U.S. trade strategy is shifting away from free trade agreements and toward economic frameworks and industrial policy, a trade expert said recently. While this emerging environment may have some long-term benefits, it also poses a challenge for companies looking for more immediate ways to lower the costs of international trade.

Stephen Olson, a senior research fellow at the Hinrich Foundation, wrote in a recent blog post that over the last few decades countries have sought to deepen economic integration with their trading partners by establishing FTAs that reduce or eliminate tariff and non-tariff barriers, ease investment restrictions, and grant market access commitments that go beyond those required by the World Trade Organization. However, Olson said, “the allure of traditional trade and investment liberalization is rapidly waning, especially in the United States, where free trade agreements are now considered politically toxic.”

Instead, the U.S. is turning to “broader, more amorphous economic framework agreements or cooperative councils” such as the Indo-Pacific Economic Framework, the U.S.-European Union Trade and Technology Council, and the U.S.-Japan Competitiveness and Resilience Partnership. These initiatives lack market access commitments and have few if any binding commitments or enforcement mechanisms, Olson noted, instead focusing on facilitating cooperation, coordination, and perhaps even commonality on issues such as technical standards, export controls, transparency requirements, investment reviews, and labor and environmental standards. Proponents believe these issues “can exert a less obvious but sometimes more important influence on how and where trade flows” than traditional issues such as tariffs and non-tariff barriers.

While the success of this “ecosystem” approach remains to be seen, Olson said, its emergence “provides a striking commentary on how much the trade landscape has shifted.” Rising geopolitical tensions, a highly disruptive pandemic, and the first major European war in 75 years have all provided a timely reminder that trade has the potential to bring not only economic benefit but also risk and vulnerability. As a result, trade relationships are now being shaped by a different set of assumptions, considerations, and concerns than has been the case in recent decades. “While it is still too early to be sure,” Olson said, “we might be on the verge of a post-FTA world – for better or for worse.”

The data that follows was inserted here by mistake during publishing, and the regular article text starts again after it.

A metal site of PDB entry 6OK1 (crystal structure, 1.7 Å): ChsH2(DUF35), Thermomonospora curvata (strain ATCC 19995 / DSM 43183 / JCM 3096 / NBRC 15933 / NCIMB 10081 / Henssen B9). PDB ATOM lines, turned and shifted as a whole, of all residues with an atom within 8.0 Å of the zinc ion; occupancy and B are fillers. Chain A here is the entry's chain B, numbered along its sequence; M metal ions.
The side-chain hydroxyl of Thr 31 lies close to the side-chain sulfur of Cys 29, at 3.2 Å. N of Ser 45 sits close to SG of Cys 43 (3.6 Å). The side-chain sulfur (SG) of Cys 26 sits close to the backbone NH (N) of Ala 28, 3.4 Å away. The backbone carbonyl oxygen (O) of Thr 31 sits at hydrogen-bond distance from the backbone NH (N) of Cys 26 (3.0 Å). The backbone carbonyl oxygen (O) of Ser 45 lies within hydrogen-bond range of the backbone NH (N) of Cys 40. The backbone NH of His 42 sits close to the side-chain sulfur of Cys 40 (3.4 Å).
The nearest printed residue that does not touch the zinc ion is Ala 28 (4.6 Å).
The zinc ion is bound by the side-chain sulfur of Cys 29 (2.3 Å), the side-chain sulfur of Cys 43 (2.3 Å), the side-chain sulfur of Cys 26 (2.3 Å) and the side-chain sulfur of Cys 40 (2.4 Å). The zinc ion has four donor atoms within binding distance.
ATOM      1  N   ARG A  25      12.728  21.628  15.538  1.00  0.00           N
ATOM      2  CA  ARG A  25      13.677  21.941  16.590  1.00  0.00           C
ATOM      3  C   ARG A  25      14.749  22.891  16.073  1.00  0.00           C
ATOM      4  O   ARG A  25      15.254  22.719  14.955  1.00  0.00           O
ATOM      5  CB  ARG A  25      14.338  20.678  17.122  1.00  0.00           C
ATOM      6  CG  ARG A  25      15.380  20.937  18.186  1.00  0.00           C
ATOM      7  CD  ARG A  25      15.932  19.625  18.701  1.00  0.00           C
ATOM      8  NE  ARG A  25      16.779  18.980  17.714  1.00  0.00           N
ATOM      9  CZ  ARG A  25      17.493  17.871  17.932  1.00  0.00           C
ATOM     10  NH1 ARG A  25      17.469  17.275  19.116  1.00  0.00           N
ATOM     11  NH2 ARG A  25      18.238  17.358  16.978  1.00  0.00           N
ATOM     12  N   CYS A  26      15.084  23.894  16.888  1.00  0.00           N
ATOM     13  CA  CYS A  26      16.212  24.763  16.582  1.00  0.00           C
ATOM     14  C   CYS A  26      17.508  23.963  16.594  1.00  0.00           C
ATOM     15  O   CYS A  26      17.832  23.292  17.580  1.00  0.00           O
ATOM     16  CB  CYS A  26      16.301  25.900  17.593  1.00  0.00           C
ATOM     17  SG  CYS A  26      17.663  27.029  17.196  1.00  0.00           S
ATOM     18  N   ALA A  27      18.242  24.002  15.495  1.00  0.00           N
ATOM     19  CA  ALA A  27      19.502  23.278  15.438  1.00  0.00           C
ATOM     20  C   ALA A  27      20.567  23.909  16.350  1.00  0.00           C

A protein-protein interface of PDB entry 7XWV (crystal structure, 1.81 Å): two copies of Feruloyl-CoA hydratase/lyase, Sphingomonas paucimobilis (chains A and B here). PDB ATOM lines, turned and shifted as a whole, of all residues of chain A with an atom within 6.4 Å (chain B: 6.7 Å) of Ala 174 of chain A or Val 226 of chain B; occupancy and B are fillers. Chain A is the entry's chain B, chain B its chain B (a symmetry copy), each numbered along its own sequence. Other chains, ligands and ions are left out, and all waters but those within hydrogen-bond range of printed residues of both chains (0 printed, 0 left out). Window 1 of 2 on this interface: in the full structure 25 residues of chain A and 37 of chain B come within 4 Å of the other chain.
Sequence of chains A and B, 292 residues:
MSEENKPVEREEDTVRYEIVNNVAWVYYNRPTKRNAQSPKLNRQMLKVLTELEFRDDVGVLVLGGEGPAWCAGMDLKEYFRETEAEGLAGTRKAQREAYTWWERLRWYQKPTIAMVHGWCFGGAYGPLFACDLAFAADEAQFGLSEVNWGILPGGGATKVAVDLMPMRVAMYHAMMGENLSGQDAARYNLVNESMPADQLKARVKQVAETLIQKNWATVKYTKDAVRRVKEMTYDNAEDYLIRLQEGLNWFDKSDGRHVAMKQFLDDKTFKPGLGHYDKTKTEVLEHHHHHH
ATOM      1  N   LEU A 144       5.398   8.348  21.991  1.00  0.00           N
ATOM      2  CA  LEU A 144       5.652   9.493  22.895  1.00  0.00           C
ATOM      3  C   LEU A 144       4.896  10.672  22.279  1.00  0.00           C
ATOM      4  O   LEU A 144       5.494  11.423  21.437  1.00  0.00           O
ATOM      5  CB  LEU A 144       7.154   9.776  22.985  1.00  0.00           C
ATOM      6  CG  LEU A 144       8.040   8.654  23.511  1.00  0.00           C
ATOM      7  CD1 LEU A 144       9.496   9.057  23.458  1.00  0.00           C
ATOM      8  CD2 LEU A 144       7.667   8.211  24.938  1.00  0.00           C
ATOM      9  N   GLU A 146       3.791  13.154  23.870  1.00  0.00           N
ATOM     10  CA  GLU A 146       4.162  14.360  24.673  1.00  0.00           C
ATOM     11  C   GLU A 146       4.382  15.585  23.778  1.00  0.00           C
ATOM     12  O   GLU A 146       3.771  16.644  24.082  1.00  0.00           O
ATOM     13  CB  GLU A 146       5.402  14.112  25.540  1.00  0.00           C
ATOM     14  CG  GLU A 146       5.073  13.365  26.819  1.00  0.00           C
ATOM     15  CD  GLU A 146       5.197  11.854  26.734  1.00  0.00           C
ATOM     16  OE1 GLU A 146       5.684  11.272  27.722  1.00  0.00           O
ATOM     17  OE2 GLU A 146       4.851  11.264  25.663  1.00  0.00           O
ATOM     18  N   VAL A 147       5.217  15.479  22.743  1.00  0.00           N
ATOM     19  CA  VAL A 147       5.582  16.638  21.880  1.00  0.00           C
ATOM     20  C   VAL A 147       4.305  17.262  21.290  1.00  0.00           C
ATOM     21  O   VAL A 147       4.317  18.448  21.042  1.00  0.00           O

How can companies respond to this new environment? Certainly IPEF, the TTC, and similar initiatives present opportunities for streamlining commerce with important trade partners, and ST&R’s decades of experience in trade agreement negotiations can help those interested in ensuring that their priorities are addressed as these efforts take shape. In the meantime, ST&R has a proven track record of helping companies take advantage of a number of strategies for lowering costs by eliminating or mitigating the impact of import tariffs. For more information on any of these measures, please contact your ST&R professional.

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